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Cottagers return home as Whiteshell wildfire 85% contained

Relieved owners back to cottages

Hey there, time traveller!
This article was published 17/5/2016 (1103 days ago), so information in it may no longer be current.

CADDY LAKE — One after another, cottagers and permanent residents arrived at the Whiteshell after days of forced evacuation to find everything was OK.

The relief was immeasurable, but not unexpected. Not a single cottage or house had burned and there were no losses.

Talk to anyone here and the first thing you’ll hear is how hard the 35 crews of volunteer firefighters worked from sun up to sundown, setting up sprinkler systems on more than 150 properties, manning water bombers at the height of the wildfire and digging perimeters to contain the wildfire across nearly 14,800 acres, more than 130 square kilometres.

But talking about the crews also brings up the fire.

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Hey there, time traveller!
This article was published 17/5/2016 (1103 days ago), so information in it may no longer be current.

CADDY LAKE — One after another, cottagers and permanent residents arrived at the Whiteshell after days of forced evacuation to find everything was OK.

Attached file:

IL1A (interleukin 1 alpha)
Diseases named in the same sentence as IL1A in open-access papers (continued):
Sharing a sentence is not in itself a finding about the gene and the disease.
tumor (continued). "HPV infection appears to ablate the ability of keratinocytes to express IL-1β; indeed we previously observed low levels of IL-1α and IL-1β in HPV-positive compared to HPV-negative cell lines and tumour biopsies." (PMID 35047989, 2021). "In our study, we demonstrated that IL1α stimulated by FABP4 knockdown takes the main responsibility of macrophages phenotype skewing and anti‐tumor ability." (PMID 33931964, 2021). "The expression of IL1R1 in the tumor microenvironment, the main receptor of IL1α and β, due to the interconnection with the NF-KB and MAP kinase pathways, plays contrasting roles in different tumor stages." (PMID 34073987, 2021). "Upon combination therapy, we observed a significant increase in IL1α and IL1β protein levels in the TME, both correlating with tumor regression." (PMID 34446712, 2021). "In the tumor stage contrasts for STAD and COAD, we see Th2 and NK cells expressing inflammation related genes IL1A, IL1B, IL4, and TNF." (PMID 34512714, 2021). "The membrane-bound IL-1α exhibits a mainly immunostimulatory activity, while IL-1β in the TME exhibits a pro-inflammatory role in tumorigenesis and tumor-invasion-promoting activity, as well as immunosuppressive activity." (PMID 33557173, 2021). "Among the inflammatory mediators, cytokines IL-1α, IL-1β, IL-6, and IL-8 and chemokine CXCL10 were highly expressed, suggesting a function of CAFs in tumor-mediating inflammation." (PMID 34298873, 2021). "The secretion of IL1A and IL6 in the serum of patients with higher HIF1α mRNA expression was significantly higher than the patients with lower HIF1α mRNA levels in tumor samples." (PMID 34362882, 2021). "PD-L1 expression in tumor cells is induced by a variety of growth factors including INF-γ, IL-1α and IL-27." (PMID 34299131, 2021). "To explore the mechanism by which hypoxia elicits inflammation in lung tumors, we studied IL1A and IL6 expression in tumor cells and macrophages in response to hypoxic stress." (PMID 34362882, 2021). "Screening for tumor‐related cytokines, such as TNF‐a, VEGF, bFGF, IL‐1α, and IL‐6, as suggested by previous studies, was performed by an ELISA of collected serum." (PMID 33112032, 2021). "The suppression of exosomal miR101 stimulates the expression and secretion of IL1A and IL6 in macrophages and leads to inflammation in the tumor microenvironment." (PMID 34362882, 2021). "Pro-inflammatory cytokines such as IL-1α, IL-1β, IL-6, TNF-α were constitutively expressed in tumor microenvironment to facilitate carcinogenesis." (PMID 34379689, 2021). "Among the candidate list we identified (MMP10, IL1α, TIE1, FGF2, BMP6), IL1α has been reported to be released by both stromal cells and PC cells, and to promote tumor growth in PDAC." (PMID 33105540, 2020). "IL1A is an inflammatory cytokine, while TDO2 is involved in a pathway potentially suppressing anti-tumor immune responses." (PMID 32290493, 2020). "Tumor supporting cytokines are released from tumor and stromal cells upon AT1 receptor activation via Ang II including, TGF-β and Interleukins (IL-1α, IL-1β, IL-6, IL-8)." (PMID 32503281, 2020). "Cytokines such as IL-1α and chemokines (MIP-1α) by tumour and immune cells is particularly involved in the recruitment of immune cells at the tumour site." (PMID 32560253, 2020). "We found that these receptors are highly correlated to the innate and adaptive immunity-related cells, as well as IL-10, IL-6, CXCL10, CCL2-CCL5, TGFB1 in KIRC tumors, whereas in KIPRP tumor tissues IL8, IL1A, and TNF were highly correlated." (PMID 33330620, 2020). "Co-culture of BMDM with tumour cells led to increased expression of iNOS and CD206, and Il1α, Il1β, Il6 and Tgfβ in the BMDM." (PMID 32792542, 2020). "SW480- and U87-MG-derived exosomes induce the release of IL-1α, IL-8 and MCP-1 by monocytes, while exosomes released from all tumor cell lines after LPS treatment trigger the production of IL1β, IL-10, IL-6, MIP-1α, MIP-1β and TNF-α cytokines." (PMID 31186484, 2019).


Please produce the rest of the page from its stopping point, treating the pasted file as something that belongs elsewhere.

PHIL HOSSACK / WINNIPEG FREE PRESS</p><p>Sandy Fisette displays photos taken across Caddy Lake’s Green Bay of the fire that forced their evacuation. Her husband, Grant, is a volunteer firefighter who fought to ensure the safety of the cottages.</p>

PHIL HOSSACK / WINNIPEG FREE PRESS

Sandy Fisette displays photos taken across Caddy Lake’s Green Bay of the fire that forced their evacuation. Her husband, Grant, is a volunteer firefighter who fought to ensure the safety of the cottages.

The relief was immeasurable, but not unexpected. Not a single cottage or house had burned and there were no losses.

Talk to anyone here and the first thing you’ll hear is how hard the 35 crews of volunteer firefighters worked from sun up to sundown, setting up sprinkler systems on more than 150 properties, manning water bombers at the height of the wildfire and digging perimeters to contain the wildfire across nearly 14,800 acres, more than 130 square kilometres.

But talking about the crews also brings up the fire.

"I could have pinched the bottom of those bombers, they were flying that low," said Hardy May, as he and his wife, Elke May, sat down to a simple dinner of cold cuts in their cottage overlooking Caddy Lake Tuesday evening. "They were pretty efficient."

"We saw it coming," Hardy said, describing the red-hot glow across the narrow Caddy Lake that stretched across the horizon the night before the evacuation more than a week ago.

PHIL HOSSACK / WINNIPEG FREE PRESS</p><p>Hardy and Elke May check out their Caddy Lake cottage for damage after returning Tuesday, finding none except a broken piece of a sprinkler the local fire department had already taken down from their rooftop.</p>